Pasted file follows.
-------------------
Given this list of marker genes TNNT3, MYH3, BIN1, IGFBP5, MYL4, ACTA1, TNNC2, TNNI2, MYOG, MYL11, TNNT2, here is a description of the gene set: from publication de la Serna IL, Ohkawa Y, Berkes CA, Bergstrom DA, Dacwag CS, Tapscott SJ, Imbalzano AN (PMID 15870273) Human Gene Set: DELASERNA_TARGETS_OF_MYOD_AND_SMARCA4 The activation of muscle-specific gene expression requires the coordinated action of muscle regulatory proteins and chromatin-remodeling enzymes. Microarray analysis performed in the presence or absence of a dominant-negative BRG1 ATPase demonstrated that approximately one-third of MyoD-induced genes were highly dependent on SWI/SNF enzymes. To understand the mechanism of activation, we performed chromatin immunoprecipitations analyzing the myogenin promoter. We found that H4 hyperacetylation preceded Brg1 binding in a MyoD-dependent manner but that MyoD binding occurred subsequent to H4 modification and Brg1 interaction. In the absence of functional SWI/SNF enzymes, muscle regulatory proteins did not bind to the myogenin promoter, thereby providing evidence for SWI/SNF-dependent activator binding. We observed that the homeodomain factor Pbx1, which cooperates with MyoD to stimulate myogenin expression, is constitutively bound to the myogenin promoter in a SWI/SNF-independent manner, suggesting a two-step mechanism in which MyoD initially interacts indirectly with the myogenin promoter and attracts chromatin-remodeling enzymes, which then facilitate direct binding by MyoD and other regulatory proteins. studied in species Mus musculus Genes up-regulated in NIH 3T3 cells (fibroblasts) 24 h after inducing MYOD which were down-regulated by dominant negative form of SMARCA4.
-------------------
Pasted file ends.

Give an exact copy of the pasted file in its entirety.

Given this list of marker genes TNNT3, MYH3, BIN1, IGFBP5, MYL4, ACTA1, TNNC2, TNNI2, MYOG, MYL11, TNNT2, here is a description of the gene set: from publication de la Serna IL, Ohkawa Y, Berkes CA, Bergstrom DA, Dacwag CS, Tapscott SJ, Imbalzano AN (PMID 15870273) Human Gene Set: DELASERNA_TARGETS_OF_MYOD_AND_SMARCA4 The activation of muscle-specific gene expression requires the coordinated action of muscle regulatory proteins and chromatin-remodeling enzymes. Microarray analysis performed in the presence or absence of a dominant-negative BRG1 ATPase demonstrated that approximately one-third of MyoD-induced genes were highly dependent on SWI/SNF enzymes. To understand the mechanism of activation, we performed chromatin immunoprecipitations analyzing the myogenin promoter. We found that H4 hyperacetylation preceded Brg1 binding in a MyoD-dependent manner but that MyoD binding occurred subsequent to H4 modification and Brg1 interaction. In the absence of functional SWI/SNF enzymes, muscle regulatory proteins did not bind to the myogenin promoter, thereby providing evidence for SWI/SNF-dependent activator binding. We observed that the homeodomain factor Pbx1, which cooperates with MyoD to stimulate myogenin expression, is constitutively bound to the myogenin promoter in a SWI/SNF-independent manner, suggesting a two-step mechanism in which MyoD initially interacts indirectly with the myogenin promoter and attracts chromatin-remodeling enzymes, which then facilitate direct binding by MyoD and other regulatory proteins. studied in species Mus musculus Genes up-regulated in NIH 3T3 cells (fibroblasts) 24 h after inducing MYOD which were down-regulated by dominant negative form of SMARCA4.